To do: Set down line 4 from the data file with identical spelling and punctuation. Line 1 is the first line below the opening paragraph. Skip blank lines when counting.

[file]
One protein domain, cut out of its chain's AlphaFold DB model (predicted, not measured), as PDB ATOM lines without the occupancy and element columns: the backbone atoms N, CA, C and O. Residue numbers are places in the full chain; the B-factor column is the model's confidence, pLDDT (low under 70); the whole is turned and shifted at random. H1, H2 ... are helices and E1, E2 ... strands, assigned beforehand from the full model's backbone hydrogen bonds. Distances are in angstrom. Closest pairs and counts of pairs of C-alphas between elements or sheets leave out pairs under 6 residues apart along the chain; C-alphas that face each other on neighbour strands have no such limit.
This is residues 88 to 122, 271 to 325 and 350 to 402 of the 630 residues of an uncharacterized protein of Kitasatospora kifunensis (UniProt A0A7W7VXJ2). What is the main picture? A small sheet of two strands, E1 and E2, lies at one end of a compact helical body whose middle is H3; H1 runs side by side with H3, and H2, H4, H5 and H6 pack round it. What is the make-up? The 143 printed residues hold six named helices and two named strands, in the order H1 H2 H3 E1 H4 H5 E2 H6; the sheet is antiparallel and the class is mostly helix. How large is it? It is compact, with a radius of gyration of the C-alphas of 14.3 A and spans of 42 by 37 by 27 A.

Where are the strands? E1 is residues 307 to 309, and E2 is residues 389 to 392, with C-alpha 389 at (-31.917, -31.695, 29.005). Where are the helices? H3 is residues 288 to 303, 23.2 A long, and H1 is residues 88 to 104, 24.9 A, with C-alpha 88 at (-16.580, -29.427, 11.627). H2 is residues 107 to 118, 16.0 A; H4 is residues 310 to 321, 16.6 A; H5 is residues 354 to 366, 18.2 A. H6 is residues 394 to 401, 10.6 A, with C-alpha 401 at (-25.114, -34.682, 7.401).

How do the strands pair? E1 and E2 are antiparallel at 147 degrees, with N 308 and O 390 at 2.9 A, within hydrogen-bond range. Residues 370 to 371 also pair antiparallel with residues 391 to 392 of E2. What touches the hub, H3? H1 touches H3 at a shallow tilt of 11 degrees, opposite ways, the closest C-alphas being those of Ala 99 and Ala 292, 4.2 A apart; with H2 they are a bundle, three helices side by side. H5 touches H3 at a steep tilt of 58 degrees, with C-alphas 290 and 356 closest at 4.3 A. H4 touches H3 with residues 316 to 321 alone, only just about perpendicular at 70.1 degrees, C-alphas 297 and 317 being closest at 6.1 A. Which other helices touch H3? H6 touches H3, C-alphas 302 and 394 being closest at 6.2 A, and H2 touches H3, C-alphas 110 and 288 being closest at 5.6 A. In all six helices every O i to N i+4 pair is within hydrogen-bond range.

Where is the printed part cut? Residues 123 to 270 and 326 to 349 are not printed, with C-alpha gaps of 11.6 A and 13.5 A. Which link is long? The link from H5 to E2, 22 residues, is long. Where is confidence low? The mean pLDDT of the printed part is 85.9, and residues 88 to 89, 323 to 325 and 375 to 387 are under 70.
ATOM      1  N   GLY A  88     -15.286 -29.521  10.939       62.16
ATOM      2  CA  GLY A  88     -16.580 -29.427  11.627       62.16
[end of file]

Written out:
Where is the printed part cut? Residues 123 to 270 and 326 to 349 are not printed, with C-alpha gaps of 11.6 A and 13.5 A. Which link is long? The link from H5 to E2, 22 residues, is long. Where is confidence low? The mean pLDDT of the printed part is 85.9, and residues 88 to 89, 323 to 325 and 375 to 387 are under 70.